The twentysixth cup of nun chai


Ryan had been living in the United Arab Emirates (UAE) for the last four years. He had been teaching English and completing a Masters in applied linguistics, which looked into the very recent emergence of Emirati identity.

As we sat together with the nun chai, Ryan and I immediately began speaking about what national identities mean.

I was most sceptical of the whole process; while I support Kashmir’s independence, I am also always thinking about what that independence will eventually look like. I wonder if there is a real potential for something unique to emerge though Kashmir’s story or if one day it too will become like most other anxious modern nation states – perpetually authenticating itself at the cost of cultural difference and human life. Deeply, I suppose I hope that Kashmir might one day become a model of what can exist beyond the conventional political organisation of the modern nation state. Time will tell.

Drawing upon his experiences in the UAE, Ryan felt it was okay to build a sense of national identity – so long as that process was transparent. He thought it was okay for the UAE to try to build a nation today, so long as it didn’t try to construct that nation on the basis of a common unified past that had never actually existed.

Ryan shared a lot about his time in the Emirates. He spoke about the rapid change that was moving through the region, the various ways people negotiated with modernity and how it was shaping their culture. Speaking of the affluence that characterises the UAE, an Emirati man had explained to Ryan that precisely because of the hardships their ancestors endured they now deserved this abundance of wealth – it was their right so to speak. In some ways this kind of justification reminded me of the way Israel justifies their oppression and displacement of the Palestinian people on the basis of the Jews’ own suffering and sense of placeless-ness. History shows how the victim too often grows into an oppressor.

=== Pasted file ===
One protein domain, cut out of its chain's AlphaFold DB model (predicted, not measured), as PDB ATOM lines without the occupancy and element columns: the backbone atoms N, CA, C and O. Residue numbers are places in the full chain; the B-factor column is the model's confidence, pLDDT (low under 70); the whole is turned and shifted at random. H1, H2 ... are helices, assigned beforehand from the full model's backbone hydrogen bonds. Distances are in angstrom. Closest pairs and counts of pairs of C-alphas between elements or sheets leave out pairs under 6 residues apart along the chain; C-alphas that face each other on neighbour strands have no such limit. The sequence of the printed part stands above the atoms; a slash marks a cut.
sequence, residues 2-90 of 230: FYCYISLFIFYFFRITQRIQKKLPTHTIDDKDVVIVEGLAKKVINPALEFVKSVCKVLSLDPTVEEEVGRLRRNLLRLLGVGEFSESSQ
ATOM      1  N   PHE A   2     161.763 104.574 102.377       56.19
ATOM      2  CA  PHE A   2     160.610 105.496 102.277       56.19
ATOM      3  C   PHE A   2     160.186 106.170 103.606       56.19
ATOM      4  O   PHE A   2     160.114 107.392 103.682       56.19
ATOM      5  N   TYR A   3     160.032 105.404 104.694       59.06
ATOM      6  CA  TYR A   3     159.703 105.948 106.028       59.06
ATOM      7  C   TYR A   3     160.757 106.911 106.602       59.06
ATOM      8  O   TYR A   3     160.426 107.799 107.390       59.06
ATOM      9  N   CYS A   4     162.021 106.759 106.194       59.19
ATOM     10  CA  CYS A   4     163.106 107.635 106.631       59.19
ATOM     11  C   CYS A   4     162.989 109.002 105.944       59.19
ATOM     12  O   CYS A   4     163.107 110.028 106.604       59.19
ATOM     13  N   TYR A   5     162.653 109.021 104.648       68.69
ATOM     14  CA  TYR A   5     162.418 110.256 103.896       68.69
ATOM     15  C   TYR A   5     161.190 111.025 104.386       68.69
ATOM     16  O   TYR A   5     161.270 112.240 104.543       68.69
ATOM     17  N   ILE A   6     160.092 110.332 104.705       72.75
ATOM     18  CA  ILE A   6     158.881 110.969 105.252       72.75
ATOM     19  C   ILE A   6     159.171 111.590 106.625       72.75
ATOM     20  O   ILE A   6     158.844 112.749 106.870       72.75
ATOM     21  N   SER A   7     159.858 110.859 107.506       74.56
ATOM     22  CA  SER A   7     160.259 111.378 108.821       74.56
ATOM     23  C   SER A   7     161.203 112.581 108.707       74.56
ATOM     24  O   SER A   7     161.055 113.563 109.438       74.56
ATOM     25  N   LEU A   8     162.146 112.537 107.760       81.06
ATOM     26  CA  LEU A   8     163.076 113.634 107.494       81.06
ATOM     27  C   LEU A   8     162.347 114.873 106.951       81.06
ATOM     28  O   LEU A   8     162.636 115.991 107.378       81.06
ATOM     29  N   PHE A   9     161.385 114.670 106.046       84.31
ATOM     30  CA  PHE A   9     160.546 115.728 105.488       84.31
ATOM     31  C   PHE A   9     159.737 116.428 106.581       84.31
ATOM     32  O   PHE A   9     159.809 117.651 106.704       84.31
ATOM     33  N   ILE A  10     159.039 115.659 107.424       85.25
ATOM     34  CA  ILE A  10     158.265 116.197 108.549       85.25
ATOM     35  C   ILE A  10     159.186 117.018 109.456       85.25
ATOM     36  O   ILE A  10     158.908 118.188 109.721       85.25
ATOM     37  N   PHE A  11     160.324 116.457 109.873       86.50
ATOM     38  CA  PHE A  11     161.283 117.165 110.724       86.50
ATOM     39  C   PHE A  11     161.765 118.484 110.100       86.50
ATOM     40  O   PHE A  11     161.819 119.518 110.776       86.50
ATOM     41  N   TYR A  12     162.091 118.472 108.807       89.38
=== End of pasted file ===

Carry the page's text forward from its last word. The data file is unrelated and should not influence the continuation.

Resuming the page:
Ryan had gentle eyes and we spoke for a long time. His wife’s favourite film was Dil Se and he asked about the representation of Kashmir in the Indian media and popular culture. Having lived in Australia, Indonesia and the UAE at different points in time Ryan knew a lot about different Islamic cultures and was keen to hear about Kashmir. As we spoke about Kashmir’s geographical and cultural beauty – I could see that when words like house raids, identity cards, mass-arrests, fake encounters, stones, tear gas and guns, rape, torture and death concurrently fell from my mouth it was something raw he was trying to comprehend. While Ryan was sympathetic, the reality that lay behind these words was something difficult to bear – even when one heard them from a distance.

I began to explain how the project began – my return home from Kashmir and the parallel rise in the amount of civilians who were being killed each day by the Indian security forces. When 69 people had died, I somehow thought of those 69 cups of nun chai that would quite tragically no longer be. Since then the number of dead had risen to well over 100.

Ryan said the first thing he had thought upon seeing the work-in-progress at an exhibition in Auburn was the significance of the cup in relation to Sufism and he asked if I had this in mind earlier. He explained to me that within Sufism the body is often thought of as a cup that is to be emptied of the self and filled with love, with God. Ryan said, in a way, he thought of these people who had lost their lives in Kashmir as cups that had been filled with God.


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